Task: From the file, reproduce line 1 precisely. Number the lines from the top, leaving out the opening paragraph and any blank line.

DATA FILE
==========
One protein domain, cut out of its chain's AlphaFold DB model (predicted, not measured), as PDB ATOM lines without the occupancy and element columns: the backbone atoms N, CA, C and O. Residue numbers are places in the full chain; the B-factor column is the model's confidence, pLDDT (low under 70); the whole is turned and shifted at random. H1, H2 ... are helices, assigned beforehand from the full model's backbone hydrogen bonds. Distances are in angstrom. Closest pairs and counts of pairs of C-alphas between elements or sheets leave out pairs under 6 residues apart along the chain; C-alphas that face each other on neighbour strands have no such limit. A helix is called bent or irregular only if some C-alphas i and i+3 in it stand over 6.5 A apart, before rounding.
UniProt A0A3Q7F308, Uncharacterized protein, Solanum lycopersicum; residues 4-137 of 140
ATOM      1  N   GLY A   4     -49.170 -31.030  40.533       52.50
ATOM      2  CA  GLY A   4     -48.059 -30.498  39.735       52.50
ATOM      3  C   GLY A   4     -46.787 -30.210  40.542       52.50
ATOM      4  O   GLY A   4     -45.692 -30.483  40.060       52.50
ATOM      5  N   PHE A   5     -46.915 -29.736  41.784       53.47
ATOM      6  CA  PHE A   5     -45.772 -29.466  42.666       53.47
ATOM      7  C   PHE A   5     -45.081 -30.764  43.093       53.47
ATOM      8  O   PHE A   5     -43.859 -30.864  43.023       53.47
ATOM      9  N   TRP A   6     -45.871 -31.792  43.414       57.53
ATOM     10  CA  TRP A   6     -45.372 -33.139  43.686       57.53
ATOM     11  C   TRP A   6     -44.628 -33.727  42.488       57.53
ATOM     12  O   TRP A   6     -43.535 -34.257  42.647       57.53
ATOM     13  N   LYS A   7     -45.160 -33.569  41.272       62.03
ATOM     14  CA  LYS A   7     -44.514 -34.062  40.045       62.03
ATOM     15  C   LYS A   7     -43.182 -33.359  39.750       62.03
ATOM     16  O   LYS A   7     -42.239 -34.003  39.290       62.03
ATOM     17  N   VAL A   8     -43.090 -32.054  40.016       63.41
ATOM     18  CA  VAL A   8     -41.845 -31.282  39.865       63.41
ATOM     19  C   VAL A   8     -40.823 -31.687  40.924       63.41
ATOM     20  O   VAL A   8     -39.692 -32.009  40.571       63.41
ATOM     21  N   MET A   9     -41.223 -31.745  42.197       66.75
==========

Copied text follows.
UniProt A0A3Q7F308, Uncharacterized protein, Solanum lycopersicum; residues 4-137 of 140